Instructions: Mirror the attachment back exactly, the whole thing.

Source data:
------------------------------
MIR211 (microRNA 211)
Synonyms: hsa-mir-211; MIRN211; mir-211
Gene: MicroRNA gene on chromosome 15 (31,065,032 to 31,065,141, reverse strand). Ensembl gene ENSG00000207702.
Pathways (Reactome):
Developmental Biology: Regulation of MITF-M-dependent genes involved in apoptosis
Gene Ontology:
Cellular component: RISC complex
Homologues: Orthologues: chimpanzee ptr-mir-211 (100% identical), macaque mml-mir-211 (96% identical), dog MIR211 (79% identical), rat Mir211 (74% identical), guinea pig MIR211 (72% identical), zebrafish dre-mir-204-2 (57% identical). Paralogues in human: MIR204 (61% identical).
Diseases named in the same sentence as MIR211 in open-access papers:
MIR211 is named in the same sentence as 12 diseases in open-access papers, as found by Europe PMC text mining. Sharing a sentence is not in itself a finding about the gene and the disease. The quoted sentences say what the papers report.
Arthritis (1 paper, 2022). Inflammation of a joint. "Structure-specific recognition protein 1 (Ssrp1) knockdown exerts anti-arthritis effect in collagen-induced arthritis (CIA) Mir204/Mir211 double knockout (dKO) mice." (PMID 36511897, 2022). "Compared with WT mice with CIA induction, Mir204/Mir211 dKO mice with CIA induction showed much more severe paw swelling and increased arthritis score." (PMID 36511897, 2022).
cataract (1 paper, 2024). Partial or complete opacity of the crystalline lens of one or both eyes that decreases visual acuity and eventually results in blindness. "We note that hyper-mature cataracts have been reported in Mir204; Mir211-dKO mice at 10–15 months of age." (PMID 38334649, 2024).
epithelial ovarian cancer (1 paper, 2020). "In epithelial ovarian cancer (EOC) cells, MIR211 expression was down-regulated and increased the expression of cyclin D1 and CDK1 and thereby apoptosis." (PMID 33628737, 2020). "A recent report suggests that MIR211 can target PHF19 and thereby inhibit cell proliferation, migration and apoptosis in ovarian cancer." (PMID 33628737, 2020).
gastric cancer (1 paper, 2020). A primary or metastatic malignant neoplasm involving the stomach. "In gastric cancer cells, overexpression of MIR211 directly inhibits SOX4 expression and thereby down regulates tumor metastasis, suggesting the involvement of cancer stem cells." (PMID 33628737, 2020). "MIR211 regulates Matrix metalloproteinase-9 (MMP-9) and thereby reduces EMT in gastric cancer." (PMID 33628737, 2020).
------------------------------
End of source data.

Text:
MIR211 (microRNA 211)
Synonyms: hsa-mir-211; MIRN211; mir-211
Gene: MicroRNA gene on chromosome 15 (31,065,032 to 31,065,141, reverse strand). Ensembl gene ENSG00000207702.
Pathways (Reactome):
Developmental Biology: Regulation of MITF-M-dependent genes involved in apoptosis
Gene Ontology:
Cellular component: RISC complex
Homologues: Orthologues: chimpanzee ptr-mir-211 (100% identical), macaque mml-mir-211 (96% identical), dog MIR211 (79% identical), rat Mir211 (74% identical), guinea pig MIR211 (72% identical), zebrafish dre-mir-204-2 (57% identical). Paralogues in human: MIR204 (61% identical).
Diseases named in the same sentence as MIR211 in open-access papers:
MIR211 is named in the same sentence as 12 diseases in open-access papers, as found by Europe PMC text mining. Sharing a sentence is not in itself a finding about the gene and the disease. The quoted sentences say what the papers report.
Arthritis (1 paper, 2022). Inflammation of a joint. "Structure-specific recognition protein 1 (Ssrp1) knockdown exerts anti-arthritis effect in collagen-induced arthritis (CIA) Mir204/Mir211 double knockout (dKO) mice." (PMID 36511897, 2022). "Compared with WT mice with CIA induction, Mir204/Mir211 dKO mice with CIA induction showed much more severe paw swelling and increased arthritis score." (PMID 36511897, 2022).
cataract (1 paper, 2024). Partial or complete opacity of the crystalline lens of one or both eyes that decreases visual acuity and eventually results in blindness. "We note that hyper-mature cataracts have been reported in Mir204; Mir211-dKO mice at 10–15 months of age." (PMID 38334649, 2024).
epithelial ovarian cancer (1 paper, 2020). "In epithelial ovarian cancer (EOC) cells, MIR211 expression was down-regulated and increased the expression of cyclin D1 and CDK1 and thereby apoptosis." (PMID 33628737, 2020). "A recent report suggests that MIR211 can target PHF19 and thereby inhibit cell proliferation, migration and apoptosis in ovarian cancer." (PMID 33628737, 2020).
gastric cancer (1 paper, 2020). A primary or metastatic malignant neoplasm involving the stomach. "In gastric cancer cells, overexpression of MIR211 directly inhibits SOX4 expression and thereby down regulates tumor metastasis, suggesting the involvement of cancer stem cells." (PMID 33628737, 2020). "MIR211 regulates Matrix metalloproteinase-9 (MMP-9) and thereby reduces EMT in gastric cancer." (PMID 33628737, 2020).